The country’s latest Economic Survey pares back earlier estimates of growth exceeding eight percent this year.
India on Friday offered a cautious forecast for economic growth to exceed 7 percent in the next financial year, as the government prepares to present its budget with clamor for promised reforms growing.
The Economic Survey, a yearly report released by the finance ministry ahead of the national budget on Monday, said gross domestic product (GDP) would expand between seven percent and 7.75 percent in 2016-17. The relatively upbeat prediction comes despite a weak global economy, with a slowdown in China that has worried investors, other major emerging markets in recession and sinking global stocks.
India’s GDP likely grew 7.6 percent over the 2015-16 financial year, the government said, making it the world’s fastest-growing major economy. However, Friday’s forecast represents a paring back of expectations from last year’s survey, which predicted growth would top eight percent this year.
“We’ve learnt from the experience of last year. The forecast for last year went wrong, maybe it was over-optimistic,” said Arvind Subramanian, the government’s chief economic adviser.
Last year’s survey did not anticipate how much weak global demand would hurt India’s exports, nor the impact of a second bad monsoon on its vast agricultural sector, he said. “This year’s assessment is really based on looking out at the external environment which seems to be very grim,” Subramanian told reporters.
Prime Minister Narendra Modi has made it a priority to boost India’s economic growth, vital for lifting millions out of poverty, since sweeping to power in a general election in May 2014. But investors have raised concerns about the pace of promised reforms needed to create jobs for India’s tens of millions of young people.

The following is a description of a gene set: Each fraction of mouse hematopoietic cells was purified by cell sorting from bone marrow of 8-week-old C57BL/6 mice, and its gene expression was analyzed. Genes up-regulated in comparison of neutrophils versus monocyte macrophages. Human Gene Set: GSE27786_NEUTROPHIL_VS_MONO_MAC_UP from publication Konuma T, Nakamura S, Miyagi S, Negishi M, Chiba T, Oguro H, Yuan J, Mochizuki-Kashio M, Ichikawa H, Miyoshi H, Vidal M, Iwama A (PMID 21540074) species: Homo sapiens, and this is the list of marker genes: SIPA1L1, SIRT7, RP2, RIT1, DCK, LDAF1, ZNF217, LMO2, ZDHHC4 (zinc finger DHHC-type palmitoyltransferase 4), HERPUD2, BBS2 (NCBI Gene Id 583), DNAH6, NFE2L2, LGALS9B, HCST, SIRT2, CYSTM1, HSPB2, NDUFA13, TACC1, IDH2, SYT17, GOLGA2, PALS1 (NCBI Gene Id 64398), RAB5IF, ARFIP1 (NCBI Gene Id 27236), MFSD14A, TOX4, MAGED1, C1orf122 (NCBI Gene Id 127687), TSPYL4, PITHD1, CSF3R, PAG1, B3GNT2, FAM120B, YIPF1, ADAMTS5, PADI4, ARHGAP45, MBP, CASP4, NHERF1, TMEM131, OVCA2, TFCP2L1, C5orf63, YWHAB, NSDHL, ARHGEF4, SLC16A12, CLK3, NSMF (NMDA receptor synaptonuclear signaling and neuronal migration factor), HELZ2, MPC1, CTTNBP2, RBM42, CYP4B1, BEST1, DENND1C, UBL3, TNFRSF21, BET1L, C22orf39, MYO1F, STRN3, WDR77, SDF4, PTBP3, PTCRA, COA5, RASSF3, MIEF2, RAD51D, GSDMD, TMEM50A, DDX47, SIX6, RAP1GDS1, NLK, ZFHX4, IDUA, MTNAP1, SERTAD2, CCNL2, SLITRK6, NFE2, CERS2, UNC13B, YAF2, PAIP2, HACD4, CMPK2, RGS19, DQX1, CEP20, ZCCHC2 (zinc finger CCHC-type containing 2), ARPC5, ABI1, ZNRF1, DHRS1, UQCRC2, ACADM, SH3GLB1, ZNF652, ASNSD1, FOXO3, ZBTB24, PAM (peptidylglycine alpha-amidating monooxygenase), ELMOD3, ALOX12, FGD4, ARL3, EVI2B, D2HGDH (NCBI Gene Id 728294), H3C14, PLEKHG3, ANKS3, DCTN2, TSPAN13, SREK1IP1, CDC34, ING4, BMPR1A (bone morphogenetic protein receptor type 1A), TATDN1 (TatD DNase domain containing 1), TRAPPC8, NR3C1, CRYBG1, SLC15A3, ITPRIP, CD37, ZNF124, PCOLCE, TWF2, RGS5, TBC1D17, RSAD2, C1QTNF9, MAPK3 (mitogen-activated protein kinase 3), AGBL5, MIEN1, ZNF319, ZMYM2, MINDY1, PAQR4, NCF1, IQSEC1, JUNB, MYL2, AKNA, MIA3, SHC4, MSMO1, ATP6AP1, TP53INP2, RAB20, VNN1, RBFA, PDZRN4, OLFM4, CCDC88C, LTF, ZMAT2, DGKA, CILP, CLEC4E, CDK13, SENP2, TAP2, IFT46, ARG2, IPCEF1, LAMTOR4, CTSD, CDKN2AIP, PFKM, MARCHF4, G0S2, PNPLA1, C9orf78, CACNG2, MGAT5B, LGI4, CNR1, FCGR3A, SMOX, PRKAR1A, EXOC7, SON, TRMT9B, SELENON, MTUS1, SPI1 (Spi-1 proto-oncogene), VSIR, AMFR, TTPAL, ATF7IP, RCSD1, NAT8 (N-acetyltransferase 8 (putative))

Economists said the wide range of the growth forecast for 2016-17 indicated the government might be hedging its bets. “What jumped out at me is that the government’s estimate has become more cautious,” said Hanna Luchnikava, senior economist, Asia Pacific at IHS Economics in Munich. “We do not expect any acceleration [in growth] next year, in fact the risks are to the downside,” she said.
While its growth has outpaced that of powerhouse China in recent quarters, Asia’s third-largest economy still faces challenges. After cooling from previously high levels, India’s once exorbitant inflation has ticked up again over the past few months, with prices rising 5.7 percent in January. India’s main stocks index has lost a fifth of its value over the past year, private investment is weak and the rupee is trading at near-record lows against the dollar.
The Economic Survey forecast consumer price inflation would ease to 4.5 to 5 percent in 2016-17. It also said India’s services sector remains one of the main engines of growth, expanding more than nine percent in the current fiscal year.
Services make up more than half of India’s economy although the government is pushing to increase manufacturing through its Make in India campaign. Investors will be looking to Monday’s budget for concrete reforms from the business-friendly government. There are hopes it will move to overhaul a complex corporate tax regime seen as off-putting to investors.
The Economic Survey also said the government probably succeeded in reducing its fiscal deficit to 3.9 percent of GDP in 2015-16 as economists expect.
It remains to be seen whether Finance Minister Arun Jaitley will look to relax the stringent fiscal deficit reduction target for next year when he presents the budget.
India has in recent years successfully managed to narrow its high fiscal deficit—the amount by which a government’s spending exceeds its income. But it still has high government debt compared with its developing country peers, with borrowings at 64 percent of GDP, according to ratings agency Moody’s.
The country is also dogged by concerns over the reliability of its economic growth data, a year after the government introduced a revised formula for calculating GDP which some analysts have criticized.
The government says the new method is closer to international standards.